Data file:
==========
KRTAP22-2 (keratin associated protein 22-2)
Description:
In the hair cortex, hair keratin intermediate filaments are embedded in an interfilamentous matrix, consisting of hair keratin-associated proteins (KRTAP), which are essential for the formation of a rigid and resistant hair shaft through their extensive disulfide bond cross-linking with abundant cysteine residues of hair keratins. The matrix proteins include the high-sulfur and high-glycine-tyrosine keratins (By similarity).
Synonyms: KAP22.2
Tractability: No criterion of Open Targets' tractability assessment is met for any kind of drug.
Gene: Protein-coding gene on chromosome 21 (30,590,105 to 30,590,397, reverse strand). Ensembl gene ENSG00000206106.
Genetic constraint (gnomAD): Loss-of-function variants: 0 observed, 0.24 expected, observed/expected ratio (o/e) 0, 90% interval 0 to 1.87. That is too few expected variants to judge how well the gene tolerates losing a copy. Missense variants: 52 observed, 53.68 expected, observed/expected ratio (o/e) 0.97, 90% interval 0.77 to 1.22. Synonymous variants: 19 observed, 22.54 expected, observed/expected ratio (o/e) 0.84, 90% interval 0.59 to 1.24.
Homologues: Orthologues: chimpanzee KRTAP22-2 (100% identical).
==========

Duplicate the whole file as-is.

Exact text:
KRTAP22-2 (keratin associated protein 22-2)
Description:
In the hair cortex, hair keratin intermediate filaments are embedded in an interfilamentous matrix, consisting of hair keratin-associated proteins (KRTAP), which are essential for the formation of a rigid and resistant hair shaft through their extensive disulfide bond cross-linking with abundant cysteine residues of hair keratins. The matrix proteins include the high-sulfur and high-glycine-tyrosine keratins (By similarity).
Synonyms: KAP22.2
Tractability: No criterion of Open Targets' tractability assessment is met for any kind of drug.
Gene: Protein-coding gene on chromosome 21 (30,590,105 to 30,590,397, reverse strand). Ensembl gene ENSG00000206106.
Genetic constraint (gnomAD): Loss-of-function variants: 0 observed, 0.24 expected, observed/expected ratio (o/e) 0, 90% interval 0 to 1.87. That is too few expected variants to judge how well the gene tolerates losing a copy. Missense variants: 52 observed, 53.68 expected, observed/expected ratio (o/e) 0.97, 90% interval 0.77 to 1.22. Synonymous variants: 19 observed, 22.54 expected, observed/expected ratio (o/e) 0.84, 90% interval 0.59 to 1.24.
Homologues: Orthologues: chimpanzee KRTAP22-2 (100% identical).